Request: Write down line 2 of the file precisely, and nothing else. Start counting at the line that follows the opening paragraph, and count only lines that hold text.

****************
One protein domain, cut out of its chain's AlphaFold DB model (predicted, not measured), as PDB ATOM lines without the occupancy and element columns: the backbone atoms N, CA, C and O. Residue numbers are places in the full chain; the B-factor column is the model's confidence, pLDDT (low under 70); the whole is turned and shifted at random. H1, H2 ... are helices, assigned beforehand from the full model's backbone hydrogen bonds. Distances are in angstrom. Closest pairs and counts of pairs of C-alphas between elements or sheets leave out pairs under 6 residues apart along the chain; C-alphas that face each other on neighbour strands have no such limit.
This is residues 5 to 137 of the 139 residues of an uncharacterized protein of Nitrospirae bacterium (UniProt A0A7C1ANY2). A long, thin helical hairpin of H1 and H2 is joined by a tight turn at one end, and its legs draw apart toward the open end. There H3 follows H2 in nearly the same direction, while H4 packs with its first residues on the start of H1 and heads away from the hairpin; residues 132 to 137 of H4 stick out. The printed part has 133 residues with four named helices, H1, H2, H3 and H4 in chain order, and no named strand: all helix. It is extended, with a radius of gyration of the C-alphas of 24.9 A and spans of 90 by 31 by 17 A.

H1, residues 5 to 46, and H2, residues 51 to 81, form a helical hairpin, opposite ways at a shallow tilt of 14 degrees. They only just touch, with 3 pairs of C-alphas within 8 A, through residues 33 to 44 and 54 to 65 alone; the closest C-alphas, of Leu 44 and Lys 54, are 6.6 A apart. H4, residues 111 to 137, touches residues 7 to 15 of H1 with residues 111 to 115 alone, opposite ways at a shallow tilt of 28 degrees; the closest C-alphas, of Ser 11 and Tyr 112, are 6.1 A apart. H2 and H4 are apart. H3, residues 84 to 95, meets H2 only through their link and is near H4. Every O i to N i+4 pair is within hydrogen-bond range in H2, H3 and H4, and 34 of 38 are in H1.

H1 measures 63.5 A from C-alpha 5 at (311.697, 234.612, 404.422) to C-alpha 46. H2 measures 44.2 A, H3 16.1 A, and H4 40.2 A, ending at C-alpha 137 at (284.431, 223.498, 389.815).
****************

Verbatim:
H1, residues 5 to 46, and H2, residues 51 to 81, form a helical hairpin, opposite ways at a shallow tilt of 14 degrees. They only just touch, with 3 pairs of C-alphas within 8 A, through residues 33 to 44 and 54 to 65 alone; the closest C-alphas, of Leu 44 and Lys 54, are 6.6 A apart. H4, residues 111 to 137, touches residues 7 to 15 of H1 with residues 111 to 115 alone, opposite ways at a shallow tilt of 28 degrees; the closest C-alphas, of Ser 11 and Tyr 112, are 6.1 A apart. H2 and H4 are apart. H3, residues 84 to 95, meets H2 only through their link and is near H4. Every O i to N i+4 pair is within hydrogen-bond range in H2, H3 and H4, and 34 of 38 are in H1.